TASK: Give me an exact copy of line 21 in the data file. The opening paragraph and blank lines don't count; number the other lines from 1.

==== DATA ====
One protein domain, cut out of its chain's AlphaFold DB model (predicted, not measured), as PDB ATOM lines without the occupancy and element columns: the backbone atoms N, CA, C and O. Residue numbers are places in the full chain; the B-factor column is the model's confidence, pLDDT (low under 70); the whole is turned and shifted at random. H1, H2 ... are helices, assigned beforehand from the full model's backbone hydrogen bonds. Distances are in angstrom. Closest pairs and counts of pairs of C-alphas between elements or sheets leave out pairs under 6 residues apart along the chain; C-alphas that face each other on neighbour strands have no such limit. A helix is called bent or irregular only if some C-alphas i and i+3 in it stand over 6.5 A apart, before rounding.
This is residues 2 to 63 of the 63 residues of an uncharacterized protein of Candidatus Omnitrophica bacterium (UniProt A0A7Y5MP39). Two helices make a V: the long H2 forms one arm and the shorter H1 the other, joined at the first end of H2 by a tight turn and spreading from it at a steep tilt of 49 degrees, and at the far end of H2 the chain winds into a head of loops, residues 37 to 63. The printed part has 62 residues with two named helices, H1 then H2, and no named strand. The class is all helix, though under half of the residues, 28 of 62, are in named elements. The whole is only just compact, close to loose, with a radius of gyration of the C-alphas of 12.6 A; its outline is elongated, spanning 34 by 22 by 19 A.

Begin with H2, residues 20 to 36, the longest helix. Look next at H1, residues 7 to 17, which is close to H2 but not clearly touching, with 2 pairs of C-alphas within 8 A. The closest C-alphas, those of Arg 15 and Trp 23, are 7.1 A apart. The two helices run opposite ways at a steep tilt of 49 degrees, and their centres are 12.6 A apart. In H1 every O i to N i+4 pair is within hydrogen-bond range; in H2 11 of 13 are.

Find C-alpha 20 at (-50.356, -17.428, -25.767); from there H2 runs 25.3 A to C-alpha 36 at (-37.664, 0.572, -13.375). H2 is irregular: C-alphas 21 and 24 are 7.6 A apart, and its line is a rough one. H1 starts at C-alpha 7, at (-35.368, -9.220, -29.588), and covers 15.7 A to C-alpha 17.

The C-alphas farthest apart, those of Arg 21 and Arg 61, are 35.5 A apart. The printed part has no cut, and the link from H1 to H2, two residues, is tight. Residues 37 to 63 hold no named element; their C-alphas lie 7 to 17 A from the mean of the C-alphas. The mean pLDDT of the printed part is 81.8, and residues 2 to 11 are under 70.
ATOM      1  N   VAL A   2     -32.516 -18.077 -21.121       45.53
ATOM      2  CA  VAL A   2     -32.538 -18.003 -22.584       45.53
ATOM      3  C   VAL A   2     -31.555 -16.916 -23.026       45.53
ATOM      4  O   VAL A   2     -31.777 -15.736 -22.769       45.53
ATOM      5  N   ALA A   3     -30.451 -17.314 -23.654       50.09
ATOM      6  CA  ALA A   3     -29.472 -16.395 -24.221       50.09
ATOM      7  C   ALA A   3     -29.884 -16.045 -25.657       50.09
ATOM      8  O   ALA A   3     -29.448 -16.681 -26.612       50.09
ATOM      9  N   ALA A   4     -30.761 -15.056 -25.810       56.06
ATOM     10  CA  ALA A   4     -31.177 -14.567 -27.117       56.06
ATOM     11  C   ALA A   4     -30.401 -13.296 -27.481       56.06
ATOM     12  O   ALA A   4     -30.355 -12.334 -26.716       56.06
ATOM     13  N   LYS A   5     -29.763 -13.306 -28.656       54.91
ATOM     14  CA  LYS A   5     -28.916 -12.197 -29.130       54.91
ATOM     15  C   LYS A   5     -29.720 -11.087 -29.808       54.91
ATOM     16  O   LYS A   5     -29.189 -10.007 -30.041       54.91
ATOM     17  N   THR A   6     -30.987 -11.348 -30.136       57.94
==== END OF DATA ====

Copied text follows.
ATOM     17  N   THR A   6     -30.987 -11.348 -30.136       57.94